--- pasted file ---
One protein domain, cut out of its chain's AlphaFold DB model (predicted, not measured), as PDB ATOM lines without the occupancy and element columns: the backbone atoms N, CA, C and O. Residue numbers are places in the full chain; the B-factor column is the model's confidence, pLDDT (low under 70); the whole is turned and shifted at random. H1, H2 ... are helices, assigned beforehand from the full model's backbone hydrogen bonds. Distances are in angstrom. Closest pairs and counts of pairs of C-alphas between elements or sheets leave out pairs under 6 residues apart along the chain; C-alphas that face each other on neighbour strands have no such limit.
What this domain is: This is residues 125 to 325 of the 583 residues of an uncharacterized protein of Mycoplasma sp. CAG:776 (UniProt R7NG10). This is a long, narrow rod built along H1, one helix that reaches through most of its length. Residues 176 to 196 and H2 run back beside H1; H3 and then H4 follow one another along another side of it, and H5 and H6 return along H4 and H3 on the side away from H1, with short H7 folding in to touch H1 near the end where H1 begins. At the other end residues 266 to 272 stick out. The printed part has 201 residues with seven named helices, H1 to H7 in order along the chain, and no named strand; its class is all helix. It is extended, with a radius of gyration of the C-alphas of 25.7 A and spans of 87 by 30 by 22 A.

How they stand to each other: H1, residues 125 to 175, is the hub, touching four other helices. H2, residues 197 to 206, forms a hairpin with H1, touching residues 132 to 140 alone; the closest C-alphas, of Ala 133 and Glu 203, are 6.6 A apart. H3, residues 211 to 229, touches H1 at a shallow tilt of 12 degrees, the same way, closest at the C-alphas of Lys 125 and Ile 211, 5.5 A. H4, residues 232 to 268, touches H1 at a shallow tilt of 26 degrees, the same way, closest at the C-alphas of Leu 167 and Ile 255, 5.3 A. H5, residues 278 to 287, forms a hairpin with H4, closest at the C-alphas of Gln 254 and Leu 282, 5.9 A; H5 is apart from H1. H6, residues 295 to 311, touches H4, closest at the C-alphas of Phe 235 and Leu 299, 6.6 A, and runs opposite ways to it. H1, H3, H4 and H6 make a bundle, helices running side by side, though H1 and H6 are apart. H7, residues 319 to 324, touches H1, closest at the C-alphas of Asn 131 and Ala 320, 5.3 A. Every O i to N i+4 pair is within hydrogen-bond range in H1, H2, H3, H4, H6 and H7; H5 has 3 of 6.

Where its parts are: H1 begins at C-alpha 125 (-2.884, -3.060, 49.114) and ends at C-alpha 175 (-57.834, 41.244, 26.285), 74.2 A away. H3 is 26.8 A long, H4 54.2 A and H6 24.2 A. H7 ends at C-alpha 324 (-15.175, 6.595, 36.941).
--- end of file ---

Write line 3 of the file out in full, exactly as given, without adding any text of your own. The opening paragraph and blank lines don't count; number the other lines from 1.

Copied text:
Where its parts are: H1 begins at C-alpha 125 (-2.884, -3.060, 49.114) and ends at C-alpha 175 (-57.834, 41.244, 26.285), 74.2 A away. H3 is 26.8 A long, H4 54.2 A and H6 24.2 A. H7 ends at C-alpha 324 (-15.175, 6.595, 36.941).